Monday, 31 October 2011

Phantom 25 Encore

It seems only appropriate to start my blog with a review of the 25th Anniversary of Phantom of the Opera. This has been the event of the year for musical theatre and, being a lifelong “phan”, I feel really lucky to have had the privilege to have seen it live at the Royal Albert Hall.

Not being very rich, I had to go for the cheap seats (and by cheap I mean relative to the top price tickets - the 'cheap' tickets being £85). These were high up in the circle and though the atmosphere of actually being there is irreplaceable, the one thing that I missed out on was the acting. From where we were sat the sound was perfect, the general overview was perfect but the performers were little more than blurry blobs with indistinguishable features, moving about on stage.

So, it was with much excitement that I went to see the Phantom Encore screening at the Vue last night. Being able to see the actors so close up is usually only a luxury afforded to the top priced seats. Even then, not in such detail.

And in detail, it was. Filmed in HD, we could see every bead of sweat! (and sweating we all were. What you can't know from just watching the recording is how sweltering the heat was – I don’t think I’ve ever been so uncomfortably hot, not even when I was a bridesmaid in Malta wearing a dress complete with padded bodice. Phans with fans made from leaflets for other shows all around).
From the moment it began I was completely mesmerized and enchanted. I already knew the singing was flawless from all involved, but I was blown away by the incredible acting. They all seemed to understand their characters and embody them entirely.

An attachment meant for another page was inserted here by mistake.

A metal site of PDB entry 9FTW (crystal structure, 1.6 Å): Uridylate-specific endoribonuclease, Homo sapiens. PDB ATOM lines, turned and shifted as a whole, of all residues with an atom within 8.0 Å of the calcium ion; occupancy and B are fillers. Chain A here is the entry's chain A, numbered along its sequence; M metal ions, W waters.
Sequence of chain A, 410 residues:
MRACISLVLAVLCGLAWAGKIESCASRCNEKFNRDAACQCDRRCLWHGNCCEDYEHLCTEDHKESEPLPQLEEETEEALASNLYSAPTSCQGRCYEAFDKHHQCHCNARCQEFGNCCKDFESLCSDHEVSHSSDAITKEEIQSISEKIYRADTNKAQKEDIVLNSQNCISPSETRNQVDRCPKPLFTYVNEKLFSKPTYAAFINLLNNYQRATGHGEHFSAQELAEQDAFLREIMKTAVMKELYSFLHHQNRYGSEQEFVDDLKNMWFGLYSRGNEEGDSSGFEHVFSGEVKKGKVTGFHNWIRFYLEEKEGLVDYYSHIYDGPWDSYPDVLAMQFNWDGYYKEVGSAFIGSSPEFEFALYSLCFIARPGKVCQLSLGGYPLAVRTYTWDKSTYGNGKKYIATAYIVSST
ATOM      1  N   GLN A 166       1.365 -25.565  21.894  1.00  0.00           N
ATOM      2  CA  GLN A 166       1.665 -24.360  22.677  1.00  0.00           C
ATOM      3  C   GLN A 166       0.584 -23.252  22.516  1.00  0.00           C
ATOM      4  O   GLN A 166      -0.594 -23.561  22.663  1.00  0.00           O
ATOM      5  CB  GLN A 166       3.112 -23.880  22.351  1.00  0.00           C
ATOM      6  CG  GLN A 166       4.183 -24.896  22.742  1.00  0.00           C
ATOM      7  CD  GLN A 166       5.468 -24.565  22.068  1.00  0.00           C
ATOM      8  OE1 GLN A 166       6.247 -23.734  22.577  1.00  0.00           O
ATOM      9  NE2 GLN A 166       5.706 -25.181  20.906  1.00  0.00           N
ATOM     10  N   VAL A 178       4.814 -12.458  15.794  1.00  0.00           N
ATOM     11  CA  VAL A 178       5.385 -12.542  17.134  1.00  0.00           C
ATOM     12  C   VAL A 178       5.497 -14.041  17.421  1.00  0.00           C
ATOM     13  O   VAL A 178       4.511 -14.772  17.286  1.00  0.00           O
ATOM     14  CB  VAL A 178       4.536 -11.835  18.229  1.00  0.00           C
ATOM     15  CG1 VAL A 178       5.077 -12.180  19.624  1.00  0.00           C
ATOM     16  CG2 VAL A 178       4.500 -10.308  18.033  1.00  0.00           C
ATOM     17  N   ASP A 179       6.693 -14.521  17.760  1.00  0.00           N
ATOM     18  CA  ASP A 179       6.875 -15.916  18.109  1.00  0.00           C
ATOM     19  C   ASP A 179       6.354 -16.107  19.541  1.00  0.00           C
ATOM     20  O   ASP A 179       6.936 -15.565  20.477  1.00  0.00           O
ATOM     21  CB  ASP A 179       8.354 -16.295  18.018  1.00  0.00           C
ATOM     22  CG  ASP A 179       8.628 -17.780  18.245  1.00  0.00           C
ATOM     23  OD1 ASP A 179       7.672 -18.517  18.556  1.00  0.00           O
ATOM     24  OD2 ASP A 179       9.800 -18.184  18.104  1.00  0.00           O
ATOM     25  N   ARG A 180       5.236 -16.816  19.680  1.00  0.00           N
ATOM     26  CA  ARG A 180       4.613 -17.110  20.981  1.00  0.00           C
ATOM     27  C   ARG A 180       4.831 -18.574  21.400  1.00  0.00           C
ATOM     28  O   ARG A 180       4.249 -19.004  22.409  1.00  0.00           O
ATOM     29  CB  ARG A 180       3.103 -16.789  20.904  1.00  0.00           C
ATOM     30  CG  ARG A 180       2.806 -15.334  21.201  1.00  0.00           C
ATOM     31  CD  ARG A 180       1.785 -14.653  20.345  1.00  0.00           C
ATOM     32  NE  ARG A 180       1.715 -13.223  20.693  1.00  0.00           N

Ramin Karimloo’s phantom is lonely, desperate  and clearly insane, yet at the same time occupies a strange allure for both Christine and the audience. Something Sierra Boggess’s Christine plays very well to. Her facial expressions when looking at the phantom at the beginning, shows her complete intoxication with him, which over the course of the show turns to fear, then pity.

Hadley Fraser’s Raoul is imposing, wilful and, quite frankly, a bit of a bastard! Through, I imagine, no fault of Hadley himself, but rather a directional insistence, no doubt to fit in with the story of Love Never Dies.

Before you dismiss this as hate toward Love Never Dies, know that I was actually a supporter. The music is beautiful; in my opinion, Andrew Lloyd Webber’s best since Phantom. The story, however, was massively flawed. So, I would urge:-

Do not mess with the well loved original for the sake of a show that wasn’t well received!!

Another example of this:-  Christine turning to Phantom at the end of the lair scene to sing a reprise of ‘All I Ask of You’ rather than singing it to Raoul, giving us the impression she still hasn’t fully made her choice. This, of course, in keeping with the story of Love Never Dies.

These are, however, minor complaints of an otherwise perfect celebration of my favourite musical, with my favourite west end stars of the moment and I, for one, cannot wait to own the dvd. Never again will I have need to watch Joel Schumacher’s disappointing let down :- 

I hope you were taking notes, Gerard Butler and Emmy Rossum, because this is how it’s meant to be done.